Project Grow's West Park garden was created when the park was fully refurbished in 2011. The West Park Garden consists of 18 half-sized plots and is located at the east end of West Park and accessed from the parking lot off of Chapin Street.
The property is loaned to Project Grow by Ann Arbor Parks and Recreation.
MAP OF GARDEN: West Park Map
SITE COORDINATORS: Rachid Seklaoui (firstname.lastname@example.org), Rebecca Gatward (email@example.com) and Jeff Walls (firstname.lastname@example.org)
SOIL: Most of the garden is on top of an old gravel parking lot and the soil is stony and compacted. About 100 yards of soil and compost were added to the garden in the first few years.
The gardeners with the most success at West Park build raised beds and continue to add compost and remove rocks.
INDIVIDUAL PLOT MAINTENANCE: All gardeners are responsible for keeping weeds down in their plots and along the adjacent pathways. Various mulches may be used in a garden to inhibit weed growth, conserve water, and promote a hospitable micro-climate for plants and worms. Any non-organic mulch (black plastic, etc.) should be covered with an organic mulch.
GARDEN MAINTENANCE: To achieve a garden site that fits well into the existing park surroundings, efforts are to be made to achieve an aesthetically pleasing garden site. Please help make the gardens beautiful this summer by maintaining your own plot and keeping the gardens free from debris, etc.
WATER: Water is delivered by a water line, installed by Project Grow, connected to the same water source as the nearby drinking fountain. Please try to conserve it by mulching well and watering only when necessary.
Watering of gardens is never to be unattended; hose timers are prohibited.
COMPOSTING: Any organic waste generated during the growing season may be tilled into the soil, or taken home for composting by the city. However, diseased plants should always be removed from the site, to minimize the presence of pathogens in the gardens.
Please do not create renegade compost piles anywhere outside of your garden plot and do not discard of any organic or inorganic material in the woods.
HAY, WOODCHIPS, TOPSOIL or COMPOST: Any materials brought or delivered to the site should be spread on the garden plots within a reasonable amount of time. Marsh hay is usually available in the spring, delivered to the garden from a local grower for a reasonable fee. If interested in learning more about marsh hay deliveries or for more information about mulching, contact your site coordinator or the Project Grow office.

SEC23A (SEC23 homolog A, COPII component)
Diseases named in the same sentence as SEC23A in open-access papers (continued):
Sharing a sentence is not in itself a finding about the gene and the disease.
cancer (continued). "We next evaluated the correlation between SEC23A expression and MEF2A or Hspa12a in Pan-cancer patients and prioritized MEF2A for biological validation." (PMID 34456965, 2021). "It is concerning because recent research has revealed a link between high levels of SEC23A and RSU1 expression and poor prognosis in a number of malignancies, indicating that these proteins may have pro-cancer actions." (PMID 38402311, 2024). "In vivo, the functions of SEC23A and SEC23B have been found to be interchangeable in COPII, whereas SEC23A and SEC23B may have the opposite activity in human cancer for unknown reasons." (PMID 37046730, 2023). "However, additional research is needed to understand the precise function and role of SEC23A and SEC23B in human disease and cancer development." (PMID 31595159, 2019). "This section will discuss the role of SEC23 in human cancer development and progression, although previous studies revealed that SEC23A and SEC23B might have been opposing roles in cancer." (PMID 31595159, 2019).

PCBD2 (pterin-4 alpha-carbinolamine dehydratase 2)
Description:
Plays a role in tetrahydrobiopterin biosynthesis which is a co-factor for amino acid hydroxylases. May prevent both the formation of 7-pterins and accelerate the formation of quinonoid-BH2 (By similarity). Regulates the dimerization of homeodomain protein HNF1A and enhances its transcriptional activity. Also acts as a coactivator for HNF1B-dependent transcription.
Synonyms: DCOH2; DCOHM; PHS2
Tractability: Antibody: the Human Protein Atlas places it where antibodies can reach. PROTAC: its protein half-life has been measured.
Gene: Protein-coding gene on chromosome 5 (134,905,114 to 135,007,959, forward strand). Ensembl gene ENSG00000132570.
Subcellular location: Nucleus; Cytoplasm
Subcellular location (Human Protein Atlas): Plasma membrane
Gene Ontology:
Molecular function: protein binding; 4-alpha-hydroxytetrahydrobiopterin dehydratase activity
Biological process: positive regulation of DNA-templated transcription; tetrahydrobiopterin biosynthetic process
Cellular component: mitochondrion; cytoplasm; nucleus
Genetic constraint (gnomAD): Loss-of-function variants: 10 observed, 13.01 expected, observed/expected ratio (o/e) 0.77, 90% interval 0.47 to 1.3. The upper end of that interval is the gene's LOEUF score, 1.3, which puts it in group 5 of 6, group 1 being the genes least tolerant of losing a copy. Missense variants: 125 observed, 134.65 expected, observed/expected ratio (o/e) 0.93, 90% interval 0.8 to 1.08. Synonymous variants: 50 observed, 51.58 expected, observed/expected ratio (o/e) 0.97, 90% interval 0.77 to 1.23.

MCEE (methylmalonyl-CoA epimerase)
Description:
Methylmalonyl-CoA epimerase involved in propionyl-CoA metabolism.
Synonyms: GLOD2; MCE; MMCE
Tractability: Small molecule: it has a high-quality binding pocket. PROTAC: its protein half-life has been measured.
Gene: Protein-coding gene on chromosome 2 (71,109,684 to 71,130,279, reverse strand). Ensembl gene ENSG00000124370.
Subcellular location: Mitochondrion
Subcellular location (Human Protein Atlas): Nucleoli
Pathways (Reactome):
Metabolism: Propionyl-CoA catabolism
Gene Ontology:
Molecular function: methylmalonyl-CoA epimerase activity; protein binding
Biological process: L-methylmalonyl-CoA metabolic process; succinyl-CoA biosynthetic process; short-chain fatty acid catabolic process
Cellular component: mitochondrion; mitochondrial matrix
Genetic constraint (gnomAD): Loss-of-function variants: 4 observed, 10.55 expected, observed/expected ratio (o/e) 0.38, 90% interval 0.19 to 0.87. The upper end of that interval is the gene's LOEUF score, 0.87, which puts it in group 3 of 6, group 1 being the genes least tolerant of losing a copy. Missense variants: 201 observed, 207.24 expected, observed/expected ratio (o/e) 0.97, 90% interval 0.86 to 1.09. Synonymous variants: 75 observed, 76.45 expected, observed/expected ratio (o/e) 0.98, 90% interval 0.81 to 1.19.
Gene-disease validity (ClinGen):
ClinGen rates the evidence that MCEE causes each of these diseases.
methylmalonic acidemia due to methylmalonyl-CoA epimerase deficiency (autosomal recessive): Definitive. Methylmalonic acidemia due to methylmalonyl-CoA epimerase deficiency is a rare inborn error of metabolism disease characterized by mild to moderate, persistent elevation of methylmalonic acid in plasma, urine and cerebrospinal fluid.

TOOLS: A limited number of tools will be supplied at this site. Gardeners will want to bring their own small hand tools. Currently this site has no tool storage.
DISPOSAL of TRASH: Gardeners are responsible for removing trash from the site.
ROCKS: Gardeners should place rocks on the designated on-site rock pile. This is especially important at this site because rocks left anywhere in the plot will be tilled back into it in the fall.
ABANDONED PLOTS: Plots that have not been seriously worked by June 1st or are overgrown with weeds taller than 18” at any point in the season, will be considered abandoned and will be reassigned or solarized. Contact your site coordinator or the Project Grow office if you are having problems getting started or if you need to abandon your plot.
COMMUNICATION: Expect a few e-mails asking you to help out with volunteer tasks. If you have not already notified us of your email address, let us know right away! Finally, e-newsletters will also contain important information about upcoming projects and events.
FALL CLEAN UP: Gardeners will clear their plots no later than day's end on the third Saturday in October. Organic material may be chopped up and spread evenly across your plot, to be plowed under in the fall. Take home all non-organic material, such as fences, stakes, plastic, or paper, as well as any diseased plants. The goal is to have a site that is clear of any evidence of gardening, except for the tilled area. Failure to clean up your plot according to the guidelines set forth in the Member Handbook may result in expulsion from the garden.
Gardener Comments and Suggestions
- This situation is perhaps unique to me and interesting to note! I didn't suspect that gardening at the west park gardens would be as interactive with the basketball players as it was. Some interactions were very positive. In general West Park is very visible and a thruway for pedestrians on the west side.
- That they will have to augment the soil before planting.